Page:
3. They can add new, original content to your site and help with SEO.

Where can my business get reviews?

The purpose of web presence marketing is to grow your business’s visibility online. That means increasing the places your business exists on the Internet so more people can find you and interact with your brand.

Your owned media include all the places your business “owns” online. This includes your website, blog, social media profiles, business review directories, and more. The key to keeping this owned media optimized is making sure your branding is consistent across the board. Your profiles should display the same company name, address, phone number, website, and up-to-date business information. Having these profiles consistently updated helps increase your credibility online, and it can grow the chances of customers leaving you a review.

Your business should be on these business review directories:

  • Google My Business
  • Top social media platforms (Facebook, Twitter, Instagram, LinkedIn)
  • Yelp
  • Foursquare
  • Yellowpages
  • Better Business Bureau
  • City Search
  • Insider Pages
  • Amazon (if you sell products)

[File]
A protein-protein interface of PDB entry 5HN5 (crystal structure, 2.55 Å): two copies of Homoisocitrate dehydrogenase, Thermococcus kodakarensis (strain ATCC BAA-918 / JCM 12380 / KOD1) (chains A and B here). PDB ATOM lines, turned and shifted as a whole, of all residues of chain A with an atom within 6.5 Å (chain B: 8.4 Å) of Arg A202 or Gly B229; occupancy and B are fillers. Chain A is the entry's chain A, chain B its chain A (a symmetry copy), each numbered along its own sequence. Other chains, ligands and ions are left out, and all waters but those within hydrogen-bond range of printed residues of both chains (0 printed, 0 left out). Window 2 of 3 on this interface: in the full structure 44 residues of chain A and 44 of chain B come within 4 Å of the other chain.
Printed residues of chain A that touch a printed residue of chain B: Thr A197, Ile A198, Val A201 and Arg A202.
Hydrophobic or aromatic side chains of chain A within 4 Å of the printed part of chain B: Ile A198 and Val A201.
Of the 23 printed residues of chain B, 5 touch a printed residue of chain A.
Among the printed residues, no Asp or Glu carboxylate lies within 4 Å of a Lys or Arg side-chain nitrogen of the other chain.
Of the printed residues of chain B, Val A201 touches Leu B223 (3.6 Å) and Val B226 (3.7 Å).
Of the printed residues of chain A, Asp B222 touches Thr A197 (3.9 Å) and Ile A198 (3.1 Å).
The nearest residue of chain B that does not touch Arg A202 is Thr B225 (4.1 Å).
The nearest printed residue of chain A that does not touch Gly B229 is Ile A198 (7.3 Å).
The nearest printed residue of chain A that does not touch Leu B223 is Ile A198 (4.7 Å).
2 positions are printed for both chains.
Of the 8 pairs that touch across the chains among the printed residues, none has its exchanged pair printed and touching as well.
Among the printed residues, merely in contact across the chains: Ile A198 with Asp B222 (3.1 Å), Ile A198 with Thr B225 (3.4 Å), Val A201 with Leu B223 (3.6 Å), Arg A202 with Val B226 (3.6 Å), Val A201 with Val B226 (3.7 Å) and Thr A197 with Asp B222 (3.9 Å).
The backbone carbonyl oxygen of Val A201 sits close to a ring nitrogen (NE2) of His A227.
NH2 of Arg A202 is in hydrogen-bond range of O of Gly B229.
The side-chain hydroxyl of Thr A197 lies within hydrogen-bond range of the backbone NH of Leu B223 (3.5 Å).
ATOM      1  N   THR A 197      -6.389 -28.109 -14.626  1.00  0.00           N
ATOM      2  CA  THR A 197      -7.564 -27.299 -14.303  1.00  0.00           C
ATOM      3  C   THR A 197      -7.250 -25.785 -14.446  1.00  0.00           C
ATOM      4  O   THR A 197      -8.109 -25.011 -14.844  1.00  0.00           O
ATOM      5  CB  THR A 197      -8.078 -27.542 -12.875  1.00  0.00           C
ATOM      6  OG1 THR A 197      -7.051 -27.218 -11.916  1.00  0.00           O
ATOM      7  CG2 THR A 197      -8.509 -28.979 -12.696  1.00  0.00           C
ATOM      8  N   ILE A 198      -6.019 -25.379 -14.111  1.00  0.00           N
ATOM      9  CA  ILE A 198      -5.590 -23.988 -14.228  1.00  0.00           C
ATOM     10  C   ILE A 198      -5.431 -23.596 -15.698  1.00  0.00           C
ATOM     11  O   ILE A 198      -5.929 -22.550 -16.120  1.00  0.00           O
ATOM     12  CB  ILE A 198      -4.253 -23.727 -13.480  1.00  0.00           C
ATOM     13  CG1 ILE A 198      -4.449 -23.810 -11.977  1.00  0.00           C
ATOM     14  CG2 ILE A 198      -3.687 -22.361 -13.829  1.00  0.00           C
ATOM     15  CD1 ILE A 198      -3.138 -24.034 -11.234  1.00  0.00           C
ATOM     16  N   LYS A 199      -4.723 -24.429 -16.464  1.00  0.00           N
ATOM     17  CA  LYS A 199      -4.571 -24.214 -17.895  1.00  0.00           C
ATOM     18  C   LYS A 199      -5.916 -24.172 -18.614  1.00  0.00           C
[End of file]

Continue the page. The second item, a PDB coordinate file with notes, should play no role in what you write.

• Trip Advisor (if your audience is tourists)

Using customer reviews in your marketing

The importance of online reviews is simple—they help you convince clients that your product or service is the shizz (because previous customers said so). Use these reviews to your marketing advantage.

Promote your best reviews on your website. Start by getting permission from the customer. Then, add their name and maybe a picture to make the review authentic and genuine. Reviews on your website add credibility, but they could also answer consumer questions about how a product or service works or what the quality is like. You can also share positive reviews in email newsletters or social media posts.

Give customers easy ways to review. If user experience tells you one thing, it’s that your audience shouldn’t have to fight to find what they’re looking for. Keep forms short; make them easily accessible; or meet them where they are. Make sure your Yelp, Google My Business, and other business review directory profiles are up-to-date and verified.

Build a team of brand ambassadors. Use your veteran customers to your advantage through social amplification. If they’re happy with your services, ask them to share user-generated content with their followers. Promotion often sounds more trustworthy when it’s coming from a real person and not a brand page.